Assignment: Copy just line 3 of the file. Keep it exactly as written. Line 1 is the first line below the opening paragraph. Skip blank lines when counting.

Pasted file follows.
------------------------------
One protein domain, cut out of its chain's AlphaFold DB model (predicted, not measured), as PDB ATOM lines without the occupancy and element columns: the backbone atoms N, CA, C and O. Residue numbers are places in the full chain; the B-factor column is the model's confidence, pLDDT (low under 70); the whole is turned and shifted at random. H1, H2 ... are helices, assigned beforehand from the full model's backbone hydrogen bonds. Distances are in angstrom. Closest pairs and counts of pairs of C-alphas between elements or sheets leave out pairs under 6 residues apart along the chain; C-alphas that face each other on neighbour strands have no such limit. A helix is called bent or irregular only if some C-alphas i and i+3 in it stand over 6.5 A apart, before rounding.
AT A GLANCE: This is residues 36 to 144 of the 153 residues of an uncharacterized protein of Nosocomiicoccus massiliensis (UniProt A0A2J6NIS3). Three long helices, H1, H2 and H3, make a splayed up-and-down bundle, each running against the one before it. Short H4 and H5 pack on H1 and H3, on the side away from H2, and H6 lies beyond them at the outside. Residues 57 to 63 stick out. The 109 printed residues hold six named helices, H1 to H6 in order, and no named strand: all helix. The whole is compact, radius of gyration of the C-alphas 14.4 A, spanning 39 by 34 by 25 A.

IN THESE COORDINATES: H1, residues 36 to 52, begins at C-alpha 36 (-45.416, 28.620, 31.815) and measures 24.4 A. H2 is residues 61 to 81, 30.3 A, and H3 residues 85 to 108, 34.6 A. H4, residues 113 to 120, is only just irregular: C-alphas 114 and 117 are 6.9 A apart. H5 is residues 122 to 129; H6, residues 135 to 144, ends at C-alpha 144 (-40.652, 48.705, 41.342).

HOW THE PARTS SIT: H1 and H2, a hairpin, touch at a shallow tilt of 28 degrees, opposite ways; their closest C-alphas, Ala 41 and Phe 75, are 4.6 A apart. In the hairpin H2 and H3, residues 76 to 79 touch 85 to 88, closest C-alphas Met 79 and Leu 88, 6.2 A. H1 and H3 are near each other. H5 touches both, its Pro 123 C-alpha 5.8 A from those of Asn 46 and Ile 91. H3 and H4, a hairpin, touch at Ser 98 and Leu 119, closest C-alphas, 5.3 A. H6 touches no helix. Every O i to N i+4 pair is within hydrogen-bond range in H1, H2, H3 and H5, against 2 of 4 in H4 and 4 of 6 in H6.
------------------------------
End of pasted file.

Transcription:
HOW THE PARTS SIT: H1 and H2, a hairpin, touch at a shallow tilt of 28 degrees, opposite ways; their closest C-alphas, Ala 41 and Phe 75, are 4.6 A apart. In the hairpin H2 and H3, residues 76 to 79 touch 85 to 88, closest C-alphas Met 79 and Leu 88, 6.2 A. H1 and H3 are near each other. H5 touches both, its Pro 123 C-alpha 5.8 A from those of Asn 46 and Ile 91. H3 and H4, a hairpin, touch at Ser 98 and Leu 119, closest C-alphas, 5.3 A. H6 touches no helix. Every O i to N i+4 pair is within hydrogen-bond range in H1, H2, H3 and H5, against 2 of 4 in H4 and 4 of 6 in H6.